Law enforcers in suburban Washington, D.C., tell the Washington Post that they see a trend toward what they call “wear and carry” killings: callous acts committed on little provocation, often in public settings by young men who carry guns as casually as they do pocket change. The crimes are called wear-and-carry killings based on the statute outlining the penalties for wearing and carrying a weapon, authorities said. Police statistics show that 1,739 guns were confiscated from suspects in the county last year, 407 more than five years ago. Most of the illegal-gun charges filed involve men ages 18 to 24, said one prosecutor.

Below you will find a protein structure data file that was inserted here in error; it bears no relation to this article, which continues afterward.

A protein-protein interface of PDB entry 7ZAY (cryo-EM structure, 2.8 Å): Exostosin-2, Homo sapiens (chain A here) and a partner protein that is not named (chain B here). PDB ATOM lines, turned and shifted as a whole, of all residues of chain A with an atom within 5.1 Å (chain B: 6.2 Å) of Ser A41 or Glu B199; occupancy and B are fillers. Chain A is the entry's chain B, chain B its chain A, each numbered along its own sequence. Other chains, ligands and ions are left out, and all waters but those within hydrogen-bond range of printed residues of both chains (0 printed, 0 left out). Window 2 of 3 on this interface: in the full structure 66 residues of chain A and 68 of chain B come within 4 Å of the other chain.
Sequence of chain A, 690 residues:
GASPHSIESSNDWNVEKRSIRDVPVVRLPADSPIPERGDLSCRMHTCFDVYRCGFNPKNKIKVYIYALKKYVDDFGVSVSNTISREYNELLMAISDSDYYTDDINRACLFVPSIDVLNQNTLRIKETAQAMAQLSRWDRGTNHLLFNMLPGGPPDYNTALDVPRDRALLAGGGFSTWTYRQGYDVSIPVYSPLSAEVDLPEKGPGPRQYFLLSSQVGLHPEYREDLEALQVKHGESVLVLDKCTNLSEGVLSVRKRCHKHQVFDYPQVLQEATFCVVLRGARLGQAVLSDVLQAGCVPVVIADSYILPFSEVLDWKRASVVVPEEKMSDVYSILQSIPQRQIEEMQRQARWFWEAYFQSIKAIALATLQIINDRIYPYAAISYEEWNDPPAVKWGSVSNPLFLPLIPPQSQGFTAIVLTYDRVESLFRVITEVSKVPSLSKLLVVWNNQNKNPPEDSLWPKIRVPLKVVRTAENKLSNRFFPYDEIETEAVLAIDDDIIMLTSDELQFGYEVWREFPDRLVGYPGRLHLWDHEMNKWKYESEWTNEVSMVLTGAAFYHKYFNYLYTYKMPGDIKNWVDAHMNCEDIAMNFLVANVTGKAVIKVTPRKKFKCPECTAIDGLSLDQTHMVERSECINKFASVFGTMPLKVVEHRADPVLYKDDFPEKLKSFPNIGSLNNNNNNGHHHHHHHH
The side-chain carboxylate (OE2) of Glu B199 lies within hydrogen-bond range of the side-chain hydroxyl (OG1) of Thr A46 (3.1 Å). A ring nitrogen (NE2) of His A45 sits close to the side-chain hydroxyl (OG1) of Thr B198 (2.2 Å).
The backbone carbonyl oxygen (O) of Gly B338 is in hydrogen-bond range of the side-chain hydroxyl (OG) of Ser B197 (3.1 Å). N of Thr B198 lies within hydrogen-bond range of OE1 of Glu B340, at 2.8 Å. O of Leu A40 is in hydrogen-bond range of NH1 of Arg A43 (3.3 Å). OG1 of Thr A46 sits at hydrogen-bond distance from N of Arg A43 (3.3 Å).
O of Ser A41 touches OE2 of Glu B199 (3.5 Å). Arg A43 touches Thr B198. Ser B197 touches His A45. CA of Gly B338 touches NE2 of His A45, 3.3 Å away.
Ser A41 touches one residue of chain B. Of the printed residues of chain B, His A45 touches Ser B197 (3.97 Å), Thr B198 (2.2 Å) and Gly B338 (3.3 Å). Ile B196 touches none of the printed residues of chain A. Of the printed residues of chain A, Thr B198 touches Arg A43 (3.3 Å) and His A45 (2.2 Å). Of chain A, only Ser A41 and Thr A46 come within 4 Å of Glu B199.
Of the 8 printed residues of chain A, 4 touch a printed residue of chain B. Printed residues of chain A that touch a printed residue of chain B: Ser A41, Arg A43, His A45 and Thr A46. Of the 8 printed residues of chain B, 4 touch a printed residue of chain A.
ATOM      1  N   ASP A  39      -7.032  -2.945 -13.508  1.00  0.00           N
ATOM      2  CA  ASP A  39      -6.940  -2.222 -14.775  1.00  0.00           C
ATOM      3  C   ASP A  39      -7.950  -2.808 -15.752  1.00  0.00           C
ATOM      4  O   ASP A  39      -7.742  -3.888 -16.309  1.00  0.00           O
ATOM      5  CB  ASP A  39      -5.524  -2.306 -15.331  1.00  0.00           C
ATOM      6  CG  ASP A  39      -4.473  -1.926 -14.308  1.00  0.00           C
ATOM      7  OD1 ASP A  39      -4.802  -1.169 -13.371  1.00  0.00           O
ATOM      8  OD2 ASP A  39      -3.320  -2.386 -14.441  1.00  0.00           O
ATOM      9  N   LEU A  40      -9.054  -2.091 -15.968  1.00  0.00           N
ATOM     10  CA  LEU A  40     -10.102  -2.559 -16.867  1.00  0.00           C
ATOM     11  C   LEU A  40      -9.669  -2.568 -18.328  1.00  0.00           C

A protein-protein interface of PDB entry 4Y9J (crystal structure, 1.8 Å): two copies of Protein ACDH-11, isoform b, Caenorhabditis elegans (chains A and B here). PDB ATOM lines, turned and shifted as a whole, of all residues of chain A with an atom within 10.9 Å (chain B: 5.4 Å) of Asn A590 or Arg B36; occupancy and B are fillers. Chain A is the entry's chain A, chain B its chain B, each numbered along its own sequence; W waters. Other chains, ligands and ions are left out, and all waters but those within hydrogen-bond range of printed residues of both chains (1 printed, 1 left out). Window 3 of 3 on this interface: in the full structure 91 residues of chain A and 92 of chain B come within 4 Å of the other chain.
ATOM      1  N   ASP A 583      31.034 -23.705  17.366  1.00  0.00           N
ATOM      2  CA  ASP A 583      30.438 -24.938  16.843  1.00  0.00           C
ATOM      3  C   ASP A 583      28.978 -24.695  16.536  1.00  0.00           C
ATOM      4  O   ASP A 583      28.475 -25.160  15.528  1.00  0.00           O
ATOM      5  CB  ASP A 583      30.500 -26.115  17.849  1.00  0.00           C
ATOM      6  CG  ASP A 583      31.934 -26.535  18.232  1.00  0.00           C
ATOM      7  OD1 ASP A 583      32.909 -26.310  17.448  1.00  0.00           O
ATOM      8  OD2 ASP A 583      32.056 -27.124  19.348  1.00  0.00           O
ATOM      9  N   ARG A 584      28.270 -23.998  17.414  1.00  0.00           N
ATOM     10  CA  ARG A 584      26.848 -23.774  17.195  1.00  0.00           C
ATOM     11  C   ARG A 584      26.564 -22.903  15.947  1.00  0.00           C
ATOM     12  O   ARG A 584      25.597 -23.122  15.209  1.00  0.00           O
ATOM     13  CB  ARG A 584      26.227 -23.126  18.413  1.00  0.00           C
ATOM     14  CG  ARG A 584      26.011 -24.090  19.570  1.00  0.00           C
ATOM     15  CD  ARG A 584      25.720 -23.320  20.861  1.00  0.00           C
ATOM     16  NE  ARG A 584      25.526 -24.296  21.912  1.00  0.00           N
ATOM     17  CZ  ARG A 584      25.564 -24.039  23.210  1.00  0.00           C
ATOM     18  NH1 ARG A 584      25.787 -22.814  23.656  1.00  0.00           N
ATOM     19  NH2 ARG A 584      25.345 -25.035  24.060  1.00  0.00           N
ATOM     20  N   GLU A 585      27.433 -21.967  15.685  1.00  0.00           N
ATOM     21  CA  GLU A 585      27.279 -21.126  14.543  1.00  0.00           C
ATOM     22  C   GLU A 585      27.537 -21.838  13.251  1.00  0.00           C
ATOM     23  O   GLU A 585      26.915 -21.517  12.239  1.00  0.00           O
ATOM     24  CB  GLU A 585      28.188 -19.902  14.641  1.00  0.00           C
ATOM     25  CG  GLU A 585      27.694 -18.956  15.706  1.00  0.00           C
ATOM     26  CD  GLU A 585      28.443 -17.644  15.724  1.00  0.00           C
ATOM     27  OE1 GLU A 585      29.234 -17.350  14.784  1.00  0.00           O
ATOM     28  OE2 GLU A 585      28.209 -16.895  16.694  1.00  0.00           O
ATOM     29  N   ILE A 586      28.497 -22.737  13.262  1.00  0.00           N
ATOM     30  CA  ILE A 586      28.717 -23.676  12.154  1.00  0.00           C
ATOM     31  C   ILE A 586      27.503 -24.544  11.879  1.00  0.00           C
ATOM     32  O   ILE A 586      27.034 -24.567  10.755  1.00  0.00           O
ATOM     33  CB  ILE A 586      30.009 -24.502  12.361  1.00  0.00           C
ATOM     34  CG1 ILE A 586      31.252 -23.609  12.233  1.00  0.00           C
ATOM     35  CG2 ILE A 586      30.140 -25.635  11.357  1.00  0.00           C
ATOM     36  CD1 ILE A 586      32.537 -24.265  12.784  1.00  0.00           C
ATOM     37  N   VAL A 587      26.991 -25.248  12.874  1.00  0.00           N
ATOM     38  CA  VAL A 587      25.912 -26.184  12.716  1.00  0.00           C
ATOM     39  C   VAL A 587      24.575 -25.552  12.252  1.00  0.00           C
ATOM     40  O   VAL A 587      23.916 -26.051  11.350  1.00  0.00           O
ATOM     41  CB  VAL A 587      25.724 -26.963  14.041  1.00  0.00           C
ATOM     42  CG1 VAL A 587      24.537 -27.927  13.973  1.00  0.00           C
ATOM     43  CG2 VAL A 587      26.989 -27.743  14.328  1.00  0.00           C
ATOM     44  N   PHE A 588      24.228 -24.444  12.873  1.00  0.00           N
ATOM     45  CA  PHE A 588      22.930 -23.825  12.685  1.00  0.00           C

Most homicide victims in Prince George’s are ages 18 to 24, as well. Of the 1,141 homicides from 1998 to 2007, 90 percent of the victims were black men, officials said, and 75 percent of those were in that age range. National crime statistics also reflect that young black men are victims and suspects in homicides more than any other demographic group. “Everybody’s got a gun,” said Joseph J. Vince Jr., former chief of the Bureau of Alcohol Tobacco, Firearms and Explosives crime gun analysis branch. “Instead of getting upset and fighting or beating each other up, they’re shooting each other.”